London Walking Tour: A Fun Day Activity For Kids

 

Get lost in London is a game suitable for kids of the age of six or above. It is designed as a city tour game with some riddles and interesting facts about the city of London. Playing a game is a great way to explore the city and its most famous sites.

 

There are 10 sites located not far from one another, marked with the numbers from 1 to 10. Use a map to locate the sites and solve the riddle when you reach each site. Take your time to explore the beautiful city of London and let the game be your tour guide for the day.

 

1. WESTMINISTER BRIDGE

How many boats can you see on the river?

 

Photo by subherwal on Foter.com

Photo by subherwal on Foter.com

Did you know?

From the bridge, you can see The London Eye, known for sponsorship reasons as the Coca-Cola London Eye. London Eye is a giant Ferris wheel on the South Bank of the River Thames in London. The structure is 443 feet (135 m) tall. When it opened to the public in 2000 it was the world’s tallest Ferris wheel.

 

2. BIG BEN

How tall do you think is the clock tower?

 

Photo on Foter.com

Photo on Foter.com

Did you know?

Big Ben is the nickname for the Great Bell of the clock. The official name of the tower in which Big Ben is located was originally the Clock Tower, but it was renamed Elizabeth Tower in 2012. A great sense of ceremony surrounded its arrival in London. It was brought down the Thames River and then taken across Westminster Bridge by a carriage drawn by 16 white horses. When it was finished in 1859, its clock was the largest and most accurate four-faced striking clock in the world.

 

3. WESTMINSTER ABBEY

How many windows do you think are there in the whole building?

 

Photo by Norbert Reimer on Foter.com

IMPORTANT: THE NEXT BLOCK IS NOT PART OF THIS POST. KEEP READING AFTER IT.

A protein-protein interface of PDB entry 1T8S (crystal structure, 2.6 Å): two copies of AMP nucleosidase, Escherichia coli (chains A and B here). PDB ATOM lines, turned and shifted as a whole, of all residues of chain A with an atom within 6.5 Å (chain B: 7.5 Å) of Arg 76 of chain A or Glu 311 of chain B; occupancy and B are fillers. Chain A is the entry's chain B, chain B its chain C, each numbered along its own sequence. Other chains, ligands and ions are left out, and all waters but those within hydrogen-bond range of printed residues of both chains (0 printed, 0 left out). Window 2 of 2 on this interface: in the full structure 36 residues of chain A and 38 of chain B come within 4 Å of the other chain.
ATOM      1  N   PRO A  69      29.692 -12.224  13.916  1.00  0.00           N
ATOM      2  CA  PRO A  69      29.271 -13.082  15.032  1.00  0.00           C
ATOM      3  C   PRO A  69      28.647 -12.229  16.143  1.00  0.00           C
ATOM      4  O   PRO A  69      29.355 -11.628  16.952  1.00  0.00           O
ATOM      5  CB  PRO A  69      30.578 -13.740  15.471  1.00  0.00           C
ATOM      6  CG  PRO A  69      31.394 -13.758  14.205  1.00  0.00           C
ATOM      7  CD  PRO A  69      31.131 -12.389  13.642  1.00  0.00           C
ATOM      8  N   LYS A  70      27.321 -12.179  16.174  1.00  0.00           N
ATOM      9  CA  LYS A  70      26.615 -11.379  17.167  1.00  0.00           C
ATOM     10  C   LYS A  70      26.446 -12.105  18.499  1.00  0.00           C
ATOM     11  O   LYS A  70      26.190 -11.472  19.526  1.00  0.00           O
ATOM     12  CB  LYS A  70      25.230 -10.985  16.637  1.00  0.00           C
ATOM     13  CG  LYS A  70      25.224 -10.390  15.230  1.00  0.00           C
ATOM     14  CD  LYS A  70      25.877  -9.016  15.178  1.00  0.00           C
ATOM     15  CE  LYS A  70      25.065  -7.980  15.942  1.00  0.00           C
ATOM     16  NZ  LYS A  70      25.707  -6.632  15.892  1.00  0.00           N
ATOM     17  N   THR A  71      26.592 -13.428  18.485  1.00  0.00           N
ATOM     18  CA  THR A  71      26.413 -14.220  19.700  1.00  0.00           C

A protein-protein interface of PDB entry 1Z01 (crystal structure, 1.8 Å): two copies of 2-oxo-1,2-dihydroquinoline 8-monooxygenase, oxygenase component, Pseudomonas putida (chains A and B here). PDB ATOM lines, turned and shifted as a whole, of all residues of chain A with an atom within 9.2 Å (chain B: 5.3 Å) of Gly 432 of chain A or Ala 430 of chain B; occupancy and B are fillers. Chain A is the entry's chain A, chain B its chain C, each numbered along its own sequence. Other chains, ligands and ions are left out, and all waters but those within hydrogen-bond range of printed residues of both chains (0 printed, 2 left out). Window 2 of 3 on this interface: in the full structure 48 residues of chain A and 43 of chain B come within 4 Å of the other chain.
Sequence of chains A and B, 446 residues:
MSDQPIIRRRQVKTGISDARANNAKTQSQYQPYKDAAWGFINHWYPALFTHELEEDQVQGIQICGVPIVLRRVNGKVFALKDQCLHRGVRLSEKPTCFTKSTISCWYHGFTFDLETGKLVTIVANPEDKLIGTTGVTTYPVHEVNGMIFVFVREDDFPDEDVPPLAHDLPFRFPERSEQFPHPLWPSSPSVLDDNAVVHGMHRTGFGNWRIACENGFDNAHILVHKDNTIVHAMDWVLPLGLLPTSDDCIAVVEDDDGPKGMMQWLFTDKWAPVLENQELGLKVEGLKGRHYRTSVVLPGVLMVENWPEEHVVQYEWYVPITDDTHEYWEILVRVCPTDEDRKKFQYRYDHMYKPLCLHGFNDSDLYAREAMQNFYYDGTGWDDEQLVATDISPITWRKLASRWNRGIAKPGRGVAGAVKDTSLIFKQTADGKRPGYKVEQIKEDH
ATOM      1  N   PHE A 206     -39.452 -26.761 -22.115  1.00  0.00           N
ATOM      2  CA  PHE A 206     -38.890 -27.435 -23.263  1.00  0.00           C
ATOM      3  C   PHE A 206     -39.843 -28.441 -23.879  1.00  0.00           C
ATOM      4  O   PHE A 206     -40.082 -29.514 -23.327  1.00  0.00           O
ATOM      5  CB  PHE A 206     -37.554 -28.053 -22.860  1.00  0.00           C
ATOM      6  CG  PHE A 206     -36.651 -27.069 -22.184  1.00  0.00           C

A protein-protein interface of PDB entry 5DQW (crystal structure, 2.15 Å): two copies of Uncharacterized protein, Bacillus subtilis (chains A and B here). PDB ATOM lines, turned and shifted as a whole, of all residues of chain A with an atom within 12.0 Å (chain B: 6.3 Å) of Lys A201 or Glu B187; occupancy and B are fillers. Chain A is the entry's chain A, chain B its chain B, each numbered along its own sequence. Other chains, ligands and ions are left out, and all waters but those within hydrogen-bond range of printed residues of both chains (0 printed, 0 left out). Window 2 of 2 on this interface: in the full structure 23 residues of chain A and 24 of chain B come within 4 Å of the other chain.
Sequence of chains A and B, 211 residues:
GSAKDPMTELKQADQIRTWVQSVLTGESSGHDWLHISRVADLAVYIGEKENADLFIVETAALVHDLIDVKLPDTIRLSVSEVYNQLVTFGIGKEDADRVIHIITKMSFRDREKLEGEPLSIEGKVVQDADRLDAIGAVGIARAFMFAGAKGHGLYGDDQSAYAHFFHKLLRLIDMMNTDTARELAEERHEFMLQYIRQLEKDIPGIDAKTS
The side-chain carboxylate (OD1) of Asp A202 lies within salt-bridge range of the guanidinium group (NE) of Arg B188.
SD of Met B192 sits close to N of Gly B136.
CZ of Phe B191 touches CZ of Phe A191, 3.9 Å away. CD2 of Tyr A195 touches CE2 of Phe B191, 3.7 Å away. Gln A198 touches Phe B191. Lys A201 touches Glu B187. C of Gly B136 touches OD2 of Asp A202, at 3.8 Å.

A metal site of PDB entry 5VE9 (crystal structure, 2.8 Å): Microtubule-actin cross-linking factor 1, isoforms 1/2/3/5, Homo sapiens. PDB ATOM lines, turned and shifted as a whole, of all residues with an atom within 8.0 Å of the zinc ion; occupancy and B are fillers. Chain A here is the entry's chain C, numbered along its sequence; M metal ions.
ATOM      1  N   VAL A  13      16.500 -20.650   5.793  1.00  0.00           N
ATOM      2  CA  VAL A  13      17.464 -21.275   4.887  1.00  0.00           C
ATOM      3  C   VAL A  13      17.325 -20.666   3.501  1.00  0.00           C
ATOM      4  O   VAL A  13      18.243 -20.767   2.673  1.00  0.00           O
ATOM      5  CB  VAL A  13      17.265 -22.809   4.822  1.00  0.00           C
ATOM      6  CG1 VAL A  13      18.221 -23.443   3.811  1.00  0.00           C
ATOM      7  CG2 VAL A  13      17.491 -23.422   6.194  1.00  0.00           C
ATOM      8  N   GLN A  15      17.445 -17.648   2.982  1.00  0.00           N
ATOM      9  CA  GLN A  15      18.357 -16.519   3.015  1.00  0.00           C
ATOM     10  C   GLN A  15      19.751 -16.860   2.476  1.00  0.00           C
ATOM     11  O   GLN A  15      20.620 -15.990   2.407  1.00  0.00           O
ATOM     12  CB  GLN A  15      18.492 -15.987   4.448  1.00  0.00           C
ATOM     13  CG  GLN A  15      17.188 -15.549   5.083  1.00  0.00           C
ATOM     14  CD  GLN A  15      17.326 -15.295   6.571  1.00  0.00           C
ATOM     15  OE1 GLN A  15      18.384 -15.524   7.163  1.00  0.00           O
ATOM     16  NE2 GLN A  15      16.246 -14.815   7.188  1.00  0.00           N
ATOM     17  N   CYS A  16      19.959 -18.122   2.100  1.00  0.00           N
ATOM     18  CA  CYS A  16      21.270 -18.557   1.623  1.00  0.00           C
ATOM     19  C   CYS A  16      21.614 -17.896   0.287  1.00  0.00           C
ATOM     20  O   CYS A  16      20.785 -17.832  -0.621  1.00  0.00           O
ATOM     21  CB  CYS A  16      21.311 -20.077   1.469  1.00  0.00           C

Photo by Norbert Reimer on Foter.com

Did you know?

Westminster Abbey also called the Collegiate Church of St Peter at Westminster, is a large, mainly Gothic abbey church. It is one of the United Kingdom’s most notable religious buildings and the traditional place of coronation and burial site for British monarchs. Westminster Abbey’s College Garden is one of the oldest gardens in England. In the past, it was used by the monks to grow medicinal herbs and food.

 

4. STATUE OF WINSTON CHURCHILL

How old do you think is Churchill as represented by the statue?

 

Photo by Son of Groucho on Foter.com

Photo by Son of Groucho on Foter.com

Did you know?

Winston Churchill (30 November 1874 – 24 January 1965) was a British politician, army officer, and writer, who was a Prime Minister of the United Kingdom two times. As Prime Minister, he led Britain to victory in the Second World War. Before his death, Churchill himself picked the spot where he wanted his statue to be.

 

5. TRAFALGAR SQUARE

How many red double-deckers can you see around?

 

Photo by trombone65 (PhotoArt Laatzen) on Foter.com

Photo by trombone65 (PhotoArt Laatzen) on Foter.com

Did you know?

Trafalgar Square used to be famous as a home for thousands of pigeons. A popular activity of the visitors was to feed them. In 2003 London mayor declared war on the pigeons and banned feeding them (and the selling of feed near the square). Slowly, the square began to depopulate and now it’s pretty much pigeon free. Also, now that it’s pigeon free, they’re able to hold concerts and public events in the square.